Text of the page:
Common components include 32GB (2x16GB) G.Skill Trident Z5 Neo EXPO memory operating at DDR5-6000 CL30, single-fan Noctua NH-D15 chromax.black cooling, Seagate FireCuda 530 2TB NVMe SSD, Nvidia GeForce RTX 3080 FE graphics, and Asus ROG Hero boards from the Z790 (Intel) and X670E (AMD) families. A pre-production be quiet! Dark Power 13 1,000W PSU provided perfectly stable power. We couldn’t make the two platforms more similar if we tried.
|AMD Ryzen 9 7950X||Intel Core i9-13900K|
|All-core frequency at stock||5,060MHz||5,250MHz|
|All-core frequency at 125W||4,535MHz||4,430MHz|
|All-core frequency at 65W||3,212MHz||2,930MHz|
Understanding upcoming graphs requires knowledge of how each chip behaves when starved of ideal power. Evaluated during a 10-minute run of Cinebench R23, both range-topping processors operate performance cores above 5GHz in out-the-box mode. Intel’s P-cores climb higher, going by our findings, as AMD’s symmetrical design is harder to push to loftier frequencies.
Massaging power down to 125W – be that Intel TDP or AMD PPT – balances the books, so to speak. AMD’s leading-edge, TSMC-built 5nm process shows intrinsic worth by scaling frequency a little higher, which bodes well for performance in a power-constrained environment. Last but not least, capping at 65W encourages the 5nm process shine; it keeps to higher frequencies than rival 10nm ESF.
One would therefore expect that if Ryzen 9 7950X matches Core i9-13900K at stock settings, it will pull ahead at 125W and, especially, 65W through keeping more available frequency for cores and threads. But don’t take our word for it, let’s check out the benchmarks.
Low loads typically are agnostic of capped power. That’s in evidence as both sets of results are similar irrespective of wattage. Core i9-13900K’s desire to steam ahead to 5.8GHz pays dividends.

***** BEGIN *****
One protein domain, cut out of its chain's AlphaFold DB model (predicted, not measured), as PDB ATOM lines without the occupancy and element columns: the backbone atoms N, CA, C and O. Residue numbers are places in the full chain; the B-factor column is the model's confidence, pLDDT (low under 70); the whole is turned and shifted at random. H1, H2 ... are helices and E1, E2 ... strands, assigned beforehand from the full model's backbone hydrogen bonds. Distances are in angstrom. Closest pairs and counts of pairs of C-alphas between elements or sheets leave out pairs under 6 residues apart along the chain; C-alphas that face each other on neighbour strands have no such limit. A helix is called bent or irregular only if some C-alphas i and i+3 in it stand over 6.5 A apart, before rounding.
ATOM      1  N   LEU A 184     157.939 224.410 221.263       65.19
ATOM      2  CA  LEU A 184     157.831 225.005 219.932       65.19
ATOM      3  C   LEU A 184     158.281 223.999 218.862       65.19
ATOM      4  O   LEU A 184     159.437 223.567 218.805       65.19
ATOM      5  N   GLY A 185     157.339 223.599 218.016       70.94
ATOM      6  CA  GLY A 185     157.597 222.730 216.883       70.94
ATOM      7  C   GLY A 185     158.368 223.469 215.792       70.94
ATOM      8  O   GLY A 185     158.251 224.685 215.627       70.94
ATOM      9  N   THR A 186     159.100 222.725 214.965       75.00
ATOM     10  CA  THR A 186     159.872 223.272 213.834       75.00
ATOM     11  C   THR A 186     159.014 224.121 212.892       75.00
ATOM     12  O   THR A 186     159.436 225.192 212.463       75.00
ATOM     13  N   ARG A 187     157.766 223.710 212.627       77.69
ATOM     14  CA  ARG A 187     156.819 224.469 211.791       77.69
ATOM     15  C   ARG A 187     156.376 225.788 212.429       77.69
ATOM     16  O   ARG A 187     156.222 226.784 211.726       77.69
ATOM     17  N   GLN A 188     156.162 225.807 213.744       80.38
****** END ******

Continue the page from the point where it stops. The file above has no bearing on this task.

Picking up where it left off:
Multi-core is where forcing power bands matters most. The first takeaway is the near-identical performance in out-the-box state. The second, as we posited, is Ryzen being able to keep more comparative frequency at 125W – remember it drops by only 10 per cent; Intel shaves off 16 per cent in the same power scenario – so the score is naturally higher. We’re pretty much at a stalemate at 65W.
Putting these results into wider context, a 250W Core i9-11900K from two generations back returns a score of 14,949. Today’s best CPUs totally blast past that at merely 65W.
Just look at how close it is in single-core Geekbench. Power doesn’t skew results much.
Horses for courses and benchmarks for chips. Intel has two wins here – stock and 65W – yet neither processor is bad.
These scores amalgamate performance across three scenes and are presented in samples per minute. An easy win for Ryzen 9 7950X here. It is faster in all three scenarios, peaking at almost 20 per cent speedier at 125W. In fact, it’s almost as quick at this setting as Core i9-13900K is at full-blown 253W.